In addition to using the kinds of evidence-based strategies listed above, teachers who differentiate instruction often:
- Use a variety of instructional approaches
- Alter assignments to meet the needs of the students
- Assess students on an ongoing basis to determine their readiness levels
- Use assessment results to adjust instruction as needed
- Provide a variety of options for how students can learn and demonstrate their knowledge
- Strive to make lessons engaging and meaningful
- Employ different grouping formats for instruction (e.g., whole-class, small groups, independent instruction) and use flexible grouping
A fluid or dynamic method of grouping students. Rather than being set, group membership changes to meet the different needs of the students.
Click here to see the attributes of a traditional classroom contrasted with those of a differentiated classroom.
Teachers often have a number of misperceptions about differentiated instruction. Carol Ann Tomlinson addresses two of these (time: 1:33).
Carol Ann Tomlinson, EdD Professor of Educational Leadership, Foundations, and Policy The University of Virginia Charlottesville, VA
Transcript: Carol Ann Tomlinson, EdD
One is it takes too much time to plan, but the other is it takes too much time in a classroom to differentiate. The planning piece, of course, is a matter of saying differentiation doesn’t say spend an hour planning tonight like you always did and then add differentiation to it. What it would say is, if you have an hour to plan, think about how you can do that in a way that’s going to work for kids. And, again, if you go slowly it doesn’t need to eat your life in any way at all. But the issue in terms of it takes too much time in class is an intriguing one to me because it turns out that differentiation is not what takes extra time in class. What takes extra time in class is giving kids chances to work with ideas and manipulate ideas and come to own the information. It doesn’t take as long just to tell kids things or just to cover standards, but we also don’t have any evidence that students come away with understanding or the capacity to use what they’ve learned to transfer knowledge. When you take time to let kids think and make meaning of stuff, that slows us down some in terms of coverage. If you let kids make meaning of stuff in two different ways, or if you let kids make meaning of stuff working alone or working with somebody, or if you let kids making make meaning working independently or working with a teacher, that doesn’t take any longer. Where it got to take longer was in the making meaning part.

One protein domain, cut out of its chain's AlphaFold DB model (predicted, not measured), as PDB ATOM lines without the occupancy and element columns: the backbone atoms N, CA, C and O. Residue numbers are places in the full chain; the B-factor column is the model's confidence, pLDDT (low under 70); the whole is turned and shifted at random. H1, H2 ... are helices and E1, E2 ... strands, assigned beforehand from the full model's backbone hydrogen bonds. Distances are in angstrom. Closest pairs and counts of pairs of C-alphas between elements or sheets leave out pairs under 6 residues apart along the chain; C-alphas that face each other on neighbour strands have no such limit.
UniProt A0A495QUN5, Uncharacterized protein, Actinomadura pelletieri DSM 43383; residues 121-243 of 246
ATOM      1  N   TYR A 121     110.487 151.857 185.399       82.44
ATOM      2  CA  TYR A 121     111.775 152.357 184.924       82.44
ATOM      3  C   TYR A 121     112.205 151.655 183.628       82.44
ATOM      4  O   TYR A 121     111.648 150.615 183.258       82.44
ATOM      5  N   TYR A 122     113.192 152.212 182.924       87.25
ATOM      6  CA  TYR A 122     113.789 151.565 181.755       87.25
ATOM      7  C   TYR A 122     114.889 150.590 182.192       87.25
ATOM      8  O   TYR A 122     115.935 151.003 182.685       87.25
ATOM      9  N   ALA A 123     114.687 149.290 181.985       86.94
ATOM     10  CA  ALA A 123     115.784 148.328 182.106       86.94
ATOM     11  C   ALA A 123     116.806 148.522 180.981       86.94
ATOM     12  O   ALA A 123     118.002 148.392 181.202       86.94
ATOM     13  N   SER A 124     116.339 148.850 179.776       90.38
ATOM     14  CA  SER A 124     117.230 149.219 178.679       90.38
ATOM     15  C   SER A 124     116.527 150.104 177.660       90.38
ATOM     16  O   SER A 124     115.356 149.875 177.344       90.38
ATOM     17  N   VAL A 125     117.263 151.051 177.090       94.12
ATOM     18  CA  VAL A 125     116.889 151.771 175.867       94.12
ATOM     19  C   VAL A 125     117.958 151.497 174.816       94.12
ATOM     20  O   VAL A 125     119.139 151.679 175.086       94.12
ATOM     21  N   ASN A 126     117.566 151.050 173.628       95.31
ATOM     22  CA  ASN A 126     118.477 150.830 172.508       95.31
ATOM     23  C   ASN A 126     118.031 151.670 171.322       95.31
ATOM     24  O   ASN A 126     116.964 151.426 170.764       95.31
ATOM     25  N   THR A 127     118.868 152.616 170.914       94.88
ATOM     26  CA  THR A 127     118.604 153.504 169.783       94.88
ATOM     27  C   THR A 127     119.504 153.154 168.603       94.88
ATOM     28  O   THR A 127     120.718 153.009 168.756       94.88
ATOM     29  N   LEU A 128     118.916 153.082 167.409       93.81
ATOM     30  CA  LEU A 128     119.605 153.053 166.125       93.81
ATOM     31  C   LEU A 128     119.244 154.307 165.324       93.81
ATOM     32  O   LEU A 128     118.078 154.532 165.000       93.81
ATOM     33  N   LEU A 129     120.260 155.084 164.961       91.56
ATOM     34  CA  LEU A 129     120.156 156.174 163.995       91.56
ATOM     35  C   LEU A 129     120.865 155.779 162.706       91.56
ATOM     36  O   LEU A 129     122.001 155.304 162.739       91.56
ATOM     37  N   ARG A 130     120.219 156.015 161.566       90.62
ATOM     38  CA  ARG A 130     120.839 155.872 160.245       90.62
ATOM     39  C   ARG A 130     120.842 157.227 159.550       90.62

For Your Information
What is the difference between differentiated instruction and Universal Design for Learning (UDL)?
Both attempt to maximize the learning of all students by offering multiple ways to learn content or skills and to demonstrate that knowledge. Additionally, both emphasize learning environments that are engaging and utilize ongoing assessments to make adjustments to meet the instructional needs of students. So what is the difference? The difference is in when and how changes are made to address the needs of students.
CAST, Inc. (2007)
How does response to intervention (RTI) fit in with differentiated instruction?
response to intervention (RTI)
A multi-tiered method for delivering instruction to learners through increasingly intensive and individualized interventions.
Both are instructional frameworks. Whereas the purpose of differentiated instruction is to address the needs of all students, the purpose of RTI is to identify and address the needs of struggling students. Though the two frameworks overlap—differentiated instruction is often provided in an RTI classroom—under RTI, students may receive more intensive levels of instruction than they would normally receive in a differentiated classroom.